- Google account holders that regularly use even a few of Googles services must accept that the company retains a large quantity of information about that user, often for an unstated or indefinite length of time, without clear limitation on subsequent use or disclosure, and without an opportunity to delete or withdraw personal data even if the user wishes to terminate the service.
- Google maintains records of all search strings and the associated IP addresses and time stamps for at least 18 to 24 months and does not provide users with an expungement option. While it is true that many U.S.-based companies have not yet established a time frame for retention, there is a prevailing view amongst privacy experts that 18 to 24 months is unacceptable, and possibly unlawful in many parts of the world.
- Google has access to additional personal information, including hobbies, employment, address and phone number, contained within user profiles in Orkut. Google often maintains these records even after a user has deleted his profile or removed information from Orkut.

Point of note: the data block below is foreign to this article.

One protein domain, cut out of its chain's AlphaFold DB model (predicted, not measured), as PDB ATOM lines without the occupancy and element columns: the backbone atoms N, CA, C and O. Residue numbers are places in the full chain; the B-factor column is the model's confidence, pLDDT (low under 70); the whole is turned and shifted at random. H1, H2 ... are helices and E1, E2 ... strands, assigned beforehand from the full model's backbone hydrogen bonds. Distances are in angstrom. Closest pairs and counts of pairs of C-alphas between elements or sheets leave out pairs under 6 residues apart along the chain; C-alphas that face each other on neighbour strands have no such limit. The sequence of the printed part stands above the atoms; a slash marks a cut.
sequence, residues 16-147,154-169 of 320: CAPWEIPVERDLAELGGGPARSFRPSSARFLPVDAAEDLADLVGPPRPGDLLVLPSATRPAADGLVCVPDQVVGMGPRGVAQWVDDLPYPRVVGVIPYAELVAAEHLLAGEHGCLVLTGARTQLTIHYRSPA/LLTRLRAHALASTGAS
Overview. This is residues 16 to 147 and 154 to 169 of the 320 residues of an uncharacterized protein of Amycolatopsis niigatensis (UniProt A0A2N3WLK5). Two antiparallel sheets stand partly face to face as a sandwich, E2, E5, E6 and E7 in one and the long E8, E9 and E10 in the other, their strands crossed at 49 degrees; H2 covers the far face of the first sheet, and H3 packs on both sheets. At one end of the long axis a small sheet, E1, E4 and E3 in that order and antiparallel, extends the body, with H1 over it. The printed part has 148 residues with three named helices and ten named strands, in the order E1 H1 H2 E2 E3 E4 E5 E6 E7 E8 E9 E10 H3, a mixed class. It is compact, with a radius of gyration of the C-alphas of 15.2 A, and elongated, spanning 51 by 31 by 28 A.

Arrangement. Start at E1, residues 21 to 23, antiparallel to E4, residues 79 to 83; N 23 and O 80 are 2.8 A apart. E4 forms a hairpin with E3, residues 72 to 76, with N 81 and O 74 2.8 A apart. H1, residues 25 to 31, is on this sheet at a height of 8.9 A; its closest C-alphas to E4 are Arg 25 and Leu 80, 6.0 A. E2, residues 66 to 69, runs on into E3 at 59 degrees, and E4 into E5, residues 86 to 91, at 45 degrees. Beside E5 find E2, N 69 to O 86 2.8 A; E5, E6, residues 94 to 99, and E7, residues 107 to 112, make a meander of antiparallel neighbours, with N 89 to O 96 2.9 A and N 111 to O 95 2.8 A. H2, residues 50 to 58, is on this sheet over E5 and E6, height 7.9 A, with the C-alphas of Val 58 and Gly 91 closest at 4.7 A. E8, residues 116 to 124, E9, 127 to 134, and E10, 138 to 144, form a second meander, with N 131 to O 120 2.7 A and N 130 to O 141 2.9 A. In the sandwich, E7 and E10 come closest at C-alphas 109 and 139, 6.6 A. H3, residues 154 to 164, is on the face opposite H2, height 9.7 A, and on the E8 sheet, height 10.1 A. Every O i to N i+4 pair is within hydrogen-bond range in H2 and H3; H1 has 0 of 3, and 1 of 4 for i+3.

- Google collects all search results entered through Google Toolbar and identifies all Google Toolbar users with a unique cookie that allows Google to track the users Web movement. Google does not indicate how long the information collected through Google Toolbar is retained, nor does it offer users a data expungement option in connection with the service.
- Google fails to follow generally accepted privacy practices such as the OECD Privacy Guidelines and elements of EU data protection law. As detailed in the EPIC complaint, Google also fails to adopt additional privacy provisions with respect to specific Google services.
- Google logs search queries in a manner that makes them personally identifiable but fails to provide users with the ability to edit or otherwise expunge records of their previous searches.
- Google fails to give users access to log information generated through their interaction with Google Maps, Google Video, Google Talk, Google Reader, Blogger and other services.
Check out eWEEK.coms Security Center for the latest security news, reviews and analysis. And for insights on security coverage around the Web, take a look at eWEEKs Security Watch blog.